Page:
Geographically, the Republic of Turkey is a bridge between Europe and Asia. Due to its location, surrounded by sea on three sides, Turkey has always been the centre of great trade, silk and spice routes. Today, even in the most inaccessible or isolated corners, one can easily feel and see the traces of different cultures.
The Republic was founded by Mustafa Kemal Atatürk in 1923 which marked the end of the long reign of the Ottoman Empire. Since then, Turkey has developed into a modern, democratic state, but at the same time, careful measures ensured that culture and traditions continue to live and evolve. Turkey is currently a candidate for membership of the European Union.
Turkey is a country of diverse cultures, beliefs, ideas, nature, and history. This diversity is reflected in the landscape which is the life support and habitat for 70 million people. The Turkish landscape encompasses a vast variety of geographical zones. This landscape has the combined characteristics of three continents of the world: Europe, Africa, and Asia. Between 2000 B.C. and A.D.1500, Anatolia was the centre of world civilization manifested in the ruins and monuments which adorn today’s landscape. Turkey is also known for an abundance and diversity of handicrafts, cuisine, music, customs, and traditions due to its rich flora, fauna and regional differentiation as well as its imperial legacy.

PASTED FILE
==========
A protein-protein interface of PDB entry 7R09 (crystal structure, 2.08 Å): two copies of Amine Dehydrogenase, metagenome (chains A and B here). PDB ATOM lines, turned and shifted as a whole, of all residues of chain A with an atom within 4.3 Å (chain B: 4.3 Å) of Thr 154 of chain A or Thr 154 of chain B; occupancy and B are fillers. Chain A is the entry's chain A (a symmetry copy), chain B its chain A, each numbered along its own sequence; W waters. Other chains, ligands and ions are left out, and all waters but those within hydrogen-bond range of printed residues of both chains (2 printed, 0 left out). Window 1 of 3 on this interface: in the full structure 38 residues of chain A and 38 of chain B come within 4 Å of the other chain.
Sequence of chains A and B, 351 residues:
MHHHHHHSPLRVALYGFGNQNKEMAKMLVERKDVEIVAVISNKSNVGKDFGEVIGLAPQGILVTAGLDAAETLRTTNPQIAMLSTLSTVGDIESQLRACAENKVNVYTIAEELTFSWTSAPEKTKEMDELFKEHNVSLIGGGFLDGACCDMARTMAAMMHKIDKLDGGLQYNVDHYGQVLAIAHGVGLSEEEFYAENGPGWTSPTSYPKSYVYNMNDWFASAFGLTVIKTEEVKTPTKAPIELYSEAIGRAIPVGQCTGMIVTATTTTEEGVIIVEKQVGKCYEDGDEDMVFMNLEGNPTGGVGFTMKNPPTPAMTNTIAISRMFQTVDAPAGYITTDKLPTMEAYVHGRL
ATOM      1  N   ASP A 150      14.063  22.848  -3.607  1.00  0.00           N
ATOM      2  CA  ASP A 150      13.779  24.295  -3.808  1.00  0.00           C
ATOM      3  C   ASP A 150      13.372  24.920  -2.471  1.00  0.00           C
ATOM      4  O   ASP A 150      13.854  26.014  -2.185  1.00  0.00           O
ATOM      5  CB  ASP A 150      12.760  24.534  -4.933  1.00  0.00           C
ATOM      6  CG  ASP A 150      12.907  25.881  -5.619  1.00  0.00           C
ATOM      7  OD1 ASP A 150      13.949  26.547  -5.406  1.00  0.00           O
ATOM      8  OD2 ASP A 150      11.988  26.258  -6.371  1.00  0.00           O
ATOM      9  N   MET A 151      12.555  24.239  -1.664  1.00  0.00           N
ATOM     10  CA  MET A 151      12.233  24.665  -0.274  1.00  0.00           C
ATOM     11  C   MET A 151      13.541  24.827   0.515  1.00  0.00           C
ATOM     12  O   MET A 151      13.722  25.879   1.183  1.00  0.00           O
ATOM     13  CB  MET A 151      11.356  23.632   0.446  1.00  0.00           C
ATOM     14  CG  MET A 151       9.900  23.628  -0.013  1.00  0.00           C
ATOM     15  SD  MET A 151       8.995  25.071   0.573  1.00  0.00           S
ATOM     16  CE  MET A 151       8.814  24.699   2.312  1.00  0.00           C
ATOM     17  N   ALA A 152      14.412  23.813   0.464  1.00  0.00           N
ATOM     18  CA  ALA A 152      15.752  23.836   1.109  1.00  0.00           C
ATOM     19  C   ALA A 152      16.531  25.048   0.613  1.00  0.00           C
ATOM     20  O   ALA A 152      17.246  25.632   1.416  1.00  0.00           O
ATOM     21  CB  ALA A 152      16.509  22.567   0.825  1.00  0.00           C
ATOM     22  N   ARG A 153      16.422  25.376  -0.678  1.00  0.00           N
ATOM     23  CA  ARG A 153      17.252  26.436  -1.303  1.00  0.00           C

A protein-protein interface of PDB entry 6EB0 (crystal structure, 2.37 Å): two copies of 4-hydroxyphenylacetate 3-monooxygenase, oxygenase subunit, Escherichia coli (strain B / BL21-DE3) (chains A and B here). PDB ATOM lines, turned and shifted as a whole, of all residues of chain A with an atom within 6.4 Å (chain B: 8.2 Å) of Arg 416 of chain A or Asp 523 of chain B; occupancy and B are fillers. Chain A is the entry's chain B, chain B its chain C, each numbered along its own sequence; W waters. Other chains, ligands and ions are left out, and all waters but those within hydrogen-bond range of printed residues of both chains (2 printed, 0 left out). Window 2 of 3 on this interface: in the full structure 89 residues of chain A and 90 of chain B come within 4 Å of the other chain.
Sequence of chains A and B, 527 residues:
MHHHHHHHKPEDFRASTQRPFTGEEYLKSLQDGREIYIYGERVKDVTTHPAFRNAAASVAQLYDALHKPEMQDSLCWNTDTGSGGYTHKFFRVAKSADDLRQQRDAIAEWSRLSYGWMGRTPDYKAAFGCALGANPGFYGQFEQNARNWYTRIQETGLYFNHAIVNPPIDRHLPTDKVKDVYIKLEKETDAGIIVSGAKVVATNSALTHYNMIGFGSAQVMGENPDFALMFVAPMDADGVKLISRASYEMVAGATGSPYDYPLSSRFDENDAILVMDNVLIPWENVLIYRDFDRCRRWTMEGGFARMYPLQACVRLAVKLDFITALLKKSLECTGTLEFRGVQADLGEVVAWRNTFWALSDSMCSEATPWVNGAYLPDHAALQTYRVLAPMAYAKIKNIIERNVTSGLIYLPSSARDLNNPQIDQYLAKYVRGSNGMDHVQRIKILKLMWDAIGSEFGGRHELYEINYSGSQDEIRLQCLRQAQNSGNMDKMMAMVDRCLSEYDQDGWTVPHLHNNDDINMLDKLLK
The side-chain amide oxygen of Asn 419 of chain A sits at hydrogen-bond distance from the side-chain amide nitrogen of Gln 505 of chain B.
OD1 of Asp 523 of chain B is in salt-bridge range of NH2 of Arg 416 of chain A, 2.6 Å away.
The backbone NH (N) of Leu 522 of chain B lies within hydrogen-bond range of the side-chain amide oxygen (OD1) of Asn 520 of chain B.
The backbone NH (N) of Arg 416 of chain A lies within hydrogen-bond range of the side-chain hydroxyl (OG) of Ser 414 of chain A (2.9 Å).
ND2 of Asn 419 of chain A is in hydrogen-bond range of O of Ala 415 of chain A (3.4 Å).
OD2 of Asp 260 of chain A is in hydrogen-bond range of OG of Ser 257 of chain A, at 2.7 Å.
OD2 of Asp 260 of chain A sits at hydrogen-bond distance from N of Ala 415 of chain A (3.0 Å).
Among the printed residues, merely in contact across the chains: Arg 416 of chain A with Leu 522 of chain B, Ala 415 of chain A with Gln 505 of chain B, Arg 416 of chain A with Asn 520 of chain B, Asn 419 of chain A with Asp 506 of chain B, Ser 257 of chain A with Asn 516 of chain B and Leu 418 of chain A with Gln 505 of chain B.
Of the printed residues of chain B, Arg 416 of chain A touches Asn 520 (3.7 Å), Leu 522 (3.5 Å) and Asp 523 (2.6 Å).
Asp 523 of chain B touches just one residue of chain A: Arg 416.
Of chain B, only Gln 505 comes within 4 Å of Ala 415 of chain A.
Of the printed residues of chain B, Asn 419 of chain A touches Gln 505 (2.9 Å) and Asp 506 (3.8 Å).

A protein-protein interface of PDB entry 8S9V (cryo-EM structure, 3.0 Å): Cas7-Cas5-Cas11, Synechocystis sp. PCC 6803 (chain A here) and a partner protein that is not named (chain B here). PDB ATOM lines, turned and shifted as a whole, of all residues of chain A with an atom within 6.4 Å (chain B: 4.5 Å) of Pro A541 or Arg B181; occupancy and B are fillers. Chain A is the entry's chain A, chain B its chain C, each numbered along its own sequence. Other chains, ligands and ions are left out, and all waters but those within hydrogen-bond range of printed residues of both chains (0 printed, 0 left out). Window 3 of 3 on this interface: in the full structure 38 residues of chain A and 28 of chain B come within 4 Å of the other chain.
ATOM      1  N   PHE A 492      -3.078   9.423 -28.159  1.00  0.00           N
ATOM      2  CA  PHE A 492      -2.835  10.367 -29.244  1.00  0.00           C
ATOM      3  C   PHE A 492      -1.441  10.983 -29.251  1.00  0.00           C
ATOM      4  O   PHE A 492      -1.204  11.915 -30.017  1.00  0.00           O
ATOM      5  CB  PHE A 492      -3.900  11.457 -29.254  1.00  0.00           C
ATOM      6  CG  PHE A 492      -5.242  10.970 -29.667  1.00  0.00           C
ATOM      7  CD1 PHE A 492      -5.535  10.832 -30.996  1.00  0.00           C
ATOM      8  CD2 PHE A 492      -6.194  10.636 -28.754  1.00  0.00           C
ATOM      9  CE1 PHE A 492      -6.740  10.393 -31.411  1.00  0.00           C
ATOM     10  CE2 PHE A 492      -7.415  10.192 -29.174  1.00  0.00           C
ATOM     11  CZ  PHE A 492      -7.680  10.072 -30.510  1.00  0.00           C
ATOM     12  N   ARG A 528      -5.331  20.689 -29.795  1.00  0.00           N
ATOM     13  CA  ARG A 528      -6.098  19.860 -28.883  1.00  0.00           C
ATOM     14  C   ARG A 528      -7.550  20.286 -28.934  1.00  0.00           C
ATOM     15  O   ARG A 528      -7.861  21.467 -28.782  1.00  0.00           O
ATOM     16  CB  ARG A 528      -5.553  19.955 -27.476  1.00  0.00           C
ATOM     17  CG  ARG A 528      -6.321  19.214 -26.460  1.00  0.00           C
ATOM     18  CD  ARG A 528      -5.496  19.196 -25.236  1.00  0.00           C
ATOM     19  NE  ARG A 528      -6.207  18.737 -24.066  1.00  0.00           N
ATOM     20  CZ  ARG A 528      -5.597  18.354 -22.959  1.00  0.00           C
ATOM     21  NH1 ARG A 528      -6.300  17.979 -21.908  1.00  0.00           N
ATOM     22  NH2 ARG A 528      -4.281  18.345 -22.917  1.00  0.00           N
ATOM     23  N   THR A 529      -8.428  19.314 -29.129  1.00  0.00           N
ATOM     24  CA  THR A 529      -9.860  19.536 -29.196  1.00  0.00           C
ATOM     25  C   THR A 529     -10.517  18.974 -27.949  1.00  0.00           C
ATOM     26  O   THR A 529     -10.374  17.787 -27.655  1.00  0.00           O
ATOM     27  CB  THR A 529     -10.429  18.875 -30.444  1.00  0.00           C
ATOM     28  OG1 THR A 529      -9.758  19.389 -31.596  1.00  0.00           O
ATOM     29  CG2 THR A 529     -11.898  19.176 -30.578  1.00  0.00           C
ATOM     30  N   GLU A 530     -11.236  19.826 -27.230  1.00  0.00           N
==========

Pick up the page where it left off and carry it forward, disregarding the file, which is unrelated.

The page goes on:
Turkey’s focal points are its three largest cities: İstanbul, Ankara and İzmir which have become major urban centres by their historical heritage as well as modern design. Mythology and history are intermingled in Antalya on the Mediterranean coast, together with its beautiful beaches and seaside resorts. Myra (now called Demre), near Antalya, is where St. Nicholas is buried. “Cappadocia,” named during the Roman Empire, was a well-known religious centre during the Byzantine Empire. Even today cave dwellings in rock cones and village houses of volcanic tuff merge harmoniously into the landscape. The Black Sea region is renowned for its mountainous green landscape. The 14th-century “Sumela Monastery” (Virgin Mary) is perched on a cliff-face 270 meters above a deep gorge. Nemrut Mountain in Adıyaman is where the tomb of King Antiochus I was built two thousand years ago, surrounded by huge stone heads of gods. In the east, Mount Ararat, where Noah’s ark is believed to be buried, rises to a height of 5,165 meters. On the ancient Silk Road, near Kars, lie the ruins of the medieval city Ani.
These are just a few of the characteristics and excitements of Turkey. In general, Turkey fascinates, astonishes, and informs. Perhaps the most thrilling aspect of visiting Turkey is to become an active participant in this landscape.